If you’ve ever been involved with someone who was at best, narcissistically inclined and at worst, an actual narcissist, or you’ve felt utterly flummoxed by it having started out so great and then wondering, What happened to that great guy (or woman)?, then you can understand why some people are very gun-shy about new relationships. They find it difficult to trust themselves because they feel that they’ve been misled (or misled themselves in the past). This is why so many people ask me, ‘Natalie, how much does chemistry matter when you first meet someone?’
The first thing I ask anyone who is confused about chemistry is, Have you felt chemistry when you’ve first met someone before?, and of course, the answer is yes.
I then ask, How much has chemistry played a part in 1) your perception of someone, 2) your decision to get involved and 3) your decision to remain? Invariably, chemistry has played a significant role, to the point where some, with the benefit of hindsight, would say it accounted for over 90% of of their involvement (and their problems).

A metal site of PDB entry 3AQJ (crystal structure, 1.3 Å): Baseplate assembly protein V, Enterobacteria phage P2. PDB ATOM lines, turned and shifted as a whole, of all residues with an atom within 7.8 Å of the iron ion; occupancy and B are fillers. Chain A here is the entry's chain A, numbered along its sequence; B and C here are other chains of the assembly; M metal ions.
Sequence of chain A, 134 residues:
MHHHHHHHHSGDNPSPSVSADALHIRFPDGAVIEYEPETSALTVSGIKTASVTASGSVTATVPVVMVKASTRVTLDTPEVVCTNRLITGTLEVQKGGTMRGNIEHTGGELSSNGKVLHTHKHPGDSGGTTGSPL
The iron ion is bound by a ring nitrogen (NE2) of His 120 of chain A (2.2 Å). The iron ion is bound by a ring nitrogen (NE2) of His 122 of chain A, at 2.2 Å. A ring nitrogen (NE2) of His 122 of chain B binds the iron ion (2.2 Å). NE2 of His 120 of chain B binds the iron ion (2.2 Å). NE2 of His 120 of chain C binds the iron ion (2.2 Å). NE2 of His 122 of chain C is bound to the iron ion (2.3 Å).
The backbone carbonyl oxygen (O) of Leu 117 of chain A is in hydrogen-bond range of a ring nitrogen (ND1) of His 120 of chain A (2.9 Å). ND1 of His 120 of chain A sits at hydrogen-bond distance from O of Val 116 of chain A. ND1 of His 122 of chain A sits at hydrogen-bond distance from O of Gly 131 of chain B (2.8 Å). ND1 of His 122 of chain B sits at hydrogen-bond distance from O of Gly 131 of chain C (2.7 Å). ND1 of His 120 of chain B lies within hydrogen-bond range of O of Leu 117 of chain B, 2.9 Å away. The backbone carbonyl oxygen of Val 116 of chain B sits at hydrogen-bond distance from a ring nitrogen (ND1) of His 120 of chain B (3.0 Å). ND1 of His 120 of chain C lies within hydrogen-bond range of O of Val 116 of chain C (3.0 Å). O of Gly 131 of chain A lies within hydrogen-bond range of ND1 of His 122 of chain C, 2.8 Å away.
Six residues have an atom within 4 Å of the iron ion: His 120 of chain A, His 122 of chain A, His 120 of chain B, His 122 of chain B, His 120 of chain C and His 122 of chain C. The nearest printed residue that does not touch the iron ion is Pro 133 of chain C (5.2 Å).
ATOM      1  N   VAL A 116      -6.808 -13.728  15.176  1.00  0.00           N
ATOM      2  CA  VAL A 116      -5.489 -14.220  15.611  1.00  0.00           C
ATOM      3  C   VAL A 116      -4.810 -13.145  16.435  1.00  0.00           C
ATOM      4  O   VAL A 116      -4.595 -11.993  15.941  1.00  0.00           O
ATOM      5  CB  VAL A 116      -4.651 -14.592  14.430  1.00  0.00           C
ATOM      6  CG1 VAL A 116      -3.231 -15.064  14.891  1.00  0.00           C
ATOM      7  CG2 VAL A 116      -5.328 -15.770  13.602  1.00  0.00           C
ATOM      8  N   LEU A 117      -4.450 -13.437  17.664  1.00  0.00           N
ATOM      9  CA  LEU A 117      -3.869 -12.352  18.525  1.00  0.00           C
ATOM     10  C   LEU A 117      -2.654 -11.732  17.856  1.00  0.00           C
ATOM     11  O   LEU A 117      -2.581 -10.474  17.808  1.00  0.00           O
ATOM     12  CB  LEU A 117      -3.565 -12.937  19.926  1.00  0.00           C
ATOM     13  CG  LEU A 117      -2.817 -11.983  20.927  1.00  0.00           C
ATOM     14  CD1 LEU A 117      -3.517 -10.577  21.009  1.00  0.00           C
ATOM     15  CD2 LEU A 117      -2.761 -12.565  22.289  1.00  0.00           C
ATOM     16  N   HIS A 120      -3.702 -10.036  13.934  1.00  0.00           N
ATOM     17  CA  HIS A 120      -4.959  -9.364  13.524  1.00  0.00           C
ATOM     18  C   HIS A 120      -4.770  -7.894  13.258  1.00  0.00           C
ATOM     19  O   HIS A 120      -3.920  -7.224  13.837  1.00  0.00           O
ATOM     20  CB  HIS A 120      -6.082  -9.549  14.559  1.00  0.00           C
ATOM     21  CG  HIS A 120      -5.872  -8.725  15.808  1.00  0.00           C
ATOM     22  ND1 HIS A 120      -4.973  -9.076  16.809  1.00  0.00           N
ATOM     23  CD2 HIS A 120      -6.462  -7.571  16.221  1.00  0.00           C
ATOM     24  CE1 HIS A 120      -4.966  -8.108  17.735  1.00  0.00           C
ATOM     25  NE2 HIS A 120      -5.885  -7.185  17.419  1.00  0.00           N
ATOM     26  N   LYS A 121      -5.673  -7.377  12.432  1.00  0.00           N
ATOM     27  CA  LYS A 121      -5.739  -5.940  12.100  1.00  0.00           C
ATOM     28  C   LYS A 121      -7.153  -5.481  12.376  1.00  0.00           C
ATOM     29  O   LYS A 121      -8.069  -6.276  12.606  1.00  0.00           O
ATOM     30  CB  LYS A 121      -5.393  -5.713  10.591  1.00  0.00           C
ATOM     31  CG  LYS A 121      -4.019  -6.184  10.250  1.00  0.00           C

Then I ask, Was this a healthy, mutually fulfilling relationship with love, care, trust and respect, or were there issues with emotional unavailability (intimacy and commitment), balance, consistency, progression or shared core values (basically, The Landmarks of Healthy Relationships)?, and every single time, the answer is yes.
Believe me when I say that you wouldn’t have your doubts about chemistry or have been misled by chemistry, if the net result was that you were in a loving relationship.
I then have to ask, Where are these partners now?
It’s all very well having what you might regard as ‘off-the-charts chemistry’ but it’s zero use if it renders your relationship unable to function.
It’s like riding a roller coaster all the time and wondering why it’s difficult to stand on solid ground, why your stomach’s lurching, and why it only feels ‘normal’ on the rollercoaster, chasing a feeling that you haven’t been able to recapture at quite the same level that it was on that very first ‘high’.